Whether you have a family link to Iceland or the incredible landscapes of this country are just the inspiration you need for your new arrival, choosing one of these Icelandic boy names for your baby is definitely a good option
Naming a baby is an exciting and fascinating process. Not only are you providing someone with the name they’ll use for the duration of their lives, but you can choose a name that means something to you. Many parents love knowing the meanings behind the names that they choose, while others don’t care either way.
Whether you’re really into name meanings, or you just want to find something you like, this list of the most popular boy names in Iceland based on birth data provided by Registers Iceland, so you know it’s legit!) is certain to provide you with classic names that you love, along with some you may have never heard before – unless, of course, you’re native to Iceland! This list is perfect for new parents looking to stick to Icelandic roots, or those just looking for an incredible, culturally rich boy’s name.
Popular Icelandic names for males and meanings
The meaning of a name really comes down to the meaning you give it. Names mean different things in different cultures, and not everyone interprets name meanings in the same way.
If you find a name on this list that you love, but you’re unsure of the meaning, try not to let it hold too much weight or stand in the way of using a name that you love. With that said, let’s get to the list!
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Aron is one of the most common Icelandic boy names, topping the name lists in the country consistently. Of Hebrew origin, Aron means “meaningful”, “singing”, and “mountaineer”. Aron is a variant of “Aaron”, which is prominent within the biblical Old Testament.
With so many meanings, it should be fairly easy for parents to figure out which one they’d like to assign to the name, should they choose to use it.
Alexander is the Latin version of the Greek name “Alexandros”, and it means “defender of men”. This name is most famously associated with Alexander the Great, one of Greeces’ most prevalent military commanders.
When it comes to the list of approved Icelandic male names, Alexander is easily one of the more internationally known options, with many interpreting the meaning as “powerful”.
Emil is popular all throughout Iceland, and you’ll find it in other Scandinavian countries as well. Emil means “to strive”, and it’s also been said to mean “excel”, “rival”, and the French definition of the name is “eager”.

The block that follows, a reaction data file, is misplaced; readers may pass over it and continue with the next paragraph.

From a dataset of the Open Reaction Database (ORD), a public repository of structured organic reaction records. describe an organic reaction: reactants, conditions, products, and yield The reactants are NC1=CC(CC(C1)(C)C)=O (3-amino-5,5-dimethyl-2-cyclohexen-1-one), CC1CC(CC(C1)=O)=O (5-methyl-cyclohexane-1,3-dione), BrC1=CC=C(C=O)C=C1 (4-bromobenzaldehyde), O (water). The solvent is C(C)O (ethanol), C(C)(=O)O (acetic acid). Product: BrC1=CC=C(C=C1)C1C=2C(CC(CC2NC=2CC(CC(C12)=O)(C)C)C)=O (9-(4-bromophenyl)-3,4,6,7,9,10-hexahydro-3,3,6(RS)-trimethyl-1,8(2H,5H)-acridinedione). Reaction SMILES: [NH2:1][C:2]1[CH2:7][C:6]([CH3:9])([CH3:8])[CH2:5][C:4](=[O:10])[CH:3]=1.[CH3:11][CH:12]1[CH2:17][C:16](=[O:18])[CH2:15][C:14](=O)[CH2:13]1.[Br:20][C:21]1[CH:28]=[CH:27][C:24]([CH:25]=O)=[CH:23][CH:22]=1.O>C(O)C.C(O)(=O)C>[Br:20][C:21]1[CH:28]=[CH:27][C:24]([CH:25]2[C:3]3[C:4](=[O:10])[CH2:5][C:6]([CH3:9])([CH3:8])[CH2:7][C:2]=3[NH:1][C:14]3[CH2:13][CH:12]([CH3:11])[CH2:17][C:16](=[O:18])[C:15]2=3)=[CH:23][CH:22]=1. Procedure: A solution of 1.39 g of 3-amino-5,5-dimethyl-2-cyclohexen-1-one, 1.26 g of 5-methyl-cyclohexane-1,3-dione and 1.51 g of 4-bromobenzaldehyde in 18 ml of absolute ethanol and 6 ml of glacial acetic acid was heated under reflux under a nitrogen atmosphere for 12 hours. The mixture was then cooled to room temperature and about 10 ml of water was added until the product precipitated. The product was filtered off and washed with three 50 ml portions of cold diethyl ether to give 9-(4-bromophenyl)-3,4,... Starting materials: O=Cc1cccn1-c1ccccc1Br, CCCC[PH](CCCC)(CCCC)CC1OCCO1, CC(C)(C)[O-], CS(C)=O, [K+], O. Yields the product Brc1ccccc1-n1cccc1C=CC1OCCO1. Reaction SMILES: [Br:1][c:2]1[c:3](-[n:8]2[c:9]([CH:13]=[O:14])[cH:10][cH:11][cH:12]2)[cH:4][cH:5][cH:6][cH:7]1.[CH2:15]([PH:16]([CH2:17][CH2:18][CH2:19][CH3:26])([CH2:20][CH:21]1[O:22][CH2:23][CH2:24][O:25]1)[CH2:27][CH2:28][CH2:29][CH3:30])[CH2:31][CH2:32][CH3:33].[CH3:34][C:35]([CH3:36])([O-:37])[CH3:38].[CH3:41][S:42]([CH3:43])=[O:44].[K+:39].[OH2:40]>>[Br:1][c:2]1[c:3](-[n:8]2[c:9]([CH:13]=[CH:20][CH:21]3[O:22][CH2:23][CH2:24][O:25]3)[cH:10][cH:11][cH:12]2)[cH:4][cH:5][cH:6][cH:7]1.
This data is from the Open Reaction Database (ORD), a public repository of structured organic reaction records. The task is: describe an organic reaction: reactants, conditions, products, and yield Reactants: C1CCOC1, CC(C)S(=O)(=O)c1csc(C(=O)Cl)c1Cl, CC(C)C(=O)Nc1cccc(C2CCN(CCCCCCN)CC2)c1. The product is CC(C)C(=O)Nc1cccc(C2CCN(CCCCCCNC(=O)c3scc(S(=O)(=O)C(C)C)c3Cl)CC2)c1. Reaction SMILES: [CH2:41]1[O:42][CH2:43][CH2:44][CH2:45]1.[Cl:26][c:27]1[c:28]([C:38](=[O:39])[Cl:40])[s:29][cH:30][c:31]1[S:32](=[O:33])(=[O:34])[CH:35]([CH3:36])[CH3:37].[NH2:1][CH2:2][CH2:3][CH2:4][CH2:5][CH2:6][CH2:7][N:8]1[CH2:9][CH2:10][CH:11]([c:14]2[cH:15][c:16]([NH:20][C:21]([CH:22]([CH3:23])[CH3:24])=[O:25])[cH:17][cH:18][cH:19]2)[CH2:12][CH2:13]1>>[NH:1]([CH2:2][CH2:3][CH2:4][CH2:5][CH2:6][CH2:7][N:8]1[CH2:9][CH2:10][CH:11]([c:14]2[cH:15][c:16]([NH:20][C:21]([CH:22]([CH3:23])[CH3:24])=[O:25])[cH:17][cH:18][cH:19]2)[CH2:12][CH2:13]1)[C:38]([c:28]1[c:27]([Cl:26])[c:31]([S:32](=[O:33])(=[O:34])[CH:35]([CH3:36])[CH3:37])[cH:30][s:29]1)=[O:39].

The name Emil is masculine, but it has many female counterparts, including “Emily”, “Amelia”, and “Emilia”.
Near the top of the list of Icelandic names for males is Kári, which means “pure”. There are some cultural debates when it comes to this name and its origin. For example, in Norway, Kári is a female name, which is short for “Katherin”. The corresponding Swedish and German name is “Karin”.
Regardless of the version you use, Kári is an adorable Icelandic name, and the meaning stands strong across cultures.
Why not check out the most popular Icelandic girl names from last year as well!
Super popular in Scandinavia, you’ve probably heard Kristófer a few times over the course of your life. Kristófer is one of the most popular Icelandic names for males, and it means “bearing Christ”.
You might also see this name in another version, “Kristoff”, hailing straight from Disney’s “Frozen”. Kristófer could also be spelled as “Kristopher” or “Christopher”.
In most regions, Jon (or Jón as it’s spelled with the accent in Iceland) is actually short for “Jonathan” or “Johnathan”, and it means “Jehovah has been gracious” or “Jehovah has shown favor”.
Actually, in France, you’ll often see Jon hyphenated, such as “Jon-Carlo”, but in Iceland, it’s often left just how it is, without anything extra, the full name of “Jonathan” included. This means that it’s very common for Jón, as a name, to stand on its own.
Did you know: While only sixth on the list of most popular boy names in Iceland for last year, Jón is actually the most common Icelandic boy name when looking at the population of the entire country!
Viktor is an incredibly popular Icelandic name for males, and it comes from Latin origins. Viktor has a simple meaning that most parents will love; “champion”.
This name is a great choice for parents that love to put weight into name meanings, as it’s sweet and simple while being powerful. Viktor is common, but that doesn’t mean you can’t make it all your own! It’s a fantastic choice overall, and popular among many Icelandic parents.